by Don Otto, DPO Construction LC
In short, just like your air conditioner, except that the heat exchanging tubes are in the ground, instead of in the air. In a geothermal system, water-filled tubes buried in the ground pick up the ground’s heat—about 50° to 55° year round—and circulate that water to the heat pump. But how do you warm your house with 50° water?
You have to use an intermediate device that can concentrate the heat—a compressible gas. When you compress the gas from a large volume to a small volume, you also compress the larger volume’s heat, so by definition, there’s a lot more heat per unit in the smaller volume. In simpler terms, it’s hotter. Not surprisingly, the surface of what’s holding the compressed gas gets hot, too. Now, if you blow air across that hot surface, you can heat your house. (If you’ve ever pumped up a car tire with a bicycle pump, and felt the metal connector between the hose and the barrel, you know it can get hot!)
But how does the heat from the water get transferred?
When you blow air across the hot surface, you take the heat out of the compressed gas (cooling it), and the gas turns into a liquid. In order to turn it back into a gas, you have to warm it up and take the pressure off (give it a place to expand into). At this point in the cycle the fluid is now just about freezing temperature (32°), so the 50° water from the ground has plenty of heat to warm it up.
When you want to cool your house, the system runs in reverse: heat from the house expands the liquid into a gas and the warmed water in the ground loops stores its heat in the earth.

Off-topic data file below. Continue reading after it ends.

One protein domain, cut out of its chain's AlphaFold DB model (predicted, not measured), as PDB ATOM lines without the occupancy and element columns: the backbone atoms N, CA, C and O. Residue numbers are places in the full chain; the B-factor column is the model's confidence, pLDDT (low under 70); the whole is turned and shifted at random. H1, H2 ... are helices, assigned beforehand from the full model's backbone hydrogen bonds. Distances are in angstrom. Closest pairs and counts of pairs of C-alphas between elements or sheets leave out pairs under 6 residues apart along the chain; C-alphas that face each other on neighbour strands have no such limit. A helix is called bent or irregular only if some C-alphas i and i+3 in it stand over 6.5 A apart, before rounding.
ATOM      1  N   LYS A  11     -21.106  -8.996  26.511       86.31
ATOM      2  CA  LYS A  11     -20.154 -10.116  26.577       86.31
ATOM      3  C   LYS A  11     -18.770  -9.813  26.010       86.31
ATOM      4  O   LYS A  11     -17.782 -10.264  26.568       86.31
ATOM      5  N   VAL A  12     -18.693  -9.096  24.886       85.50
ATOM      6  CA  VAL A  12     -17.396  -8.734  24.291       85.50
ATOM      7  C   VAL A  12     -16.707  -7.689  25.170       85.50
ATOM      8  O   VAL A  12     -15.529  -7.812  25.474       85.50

Ground source (geothermal) heat pumps have several advantages over fuel-burning furnaces. They’re environmentally friendly and efficient. Since the energy to heat your house comes from the sun and the earth’s core, all you pay for is the electricity to run the compressor, the blower and the water pump. It’s common to get 3 to 5 times the energy out of a heat pump than what you put into it.
Geothermal systems help heat your hot water. Compressors are not 100% efficient and produce a little “waste” heat (called “superheat”, since the compressor’s job in the heat pump is to make gas hot). Today’s geothermal systems have a water-filled jacket, called a “desuperheater” which takes that extra heat and pumps it into your water heater. Every time the compressor runs to either heat or cool your house you’re getting “free” hot water.
Geothermal systems are versatile and quiet. It’s really easy to have forced-air heating and cooling, or radiant in-floor heat, say, in your basement or garage.
Geothermal systems are affordable. While they’re more expensive up front—roughly twice what a natural gas system costs, the lower monthly utility bills offset the increased mortgage payments. A 3,000 conditioned-sq. ft. home in Solon I built in 2004 is heating for $0.86 a day, even including the sub-zero January weather!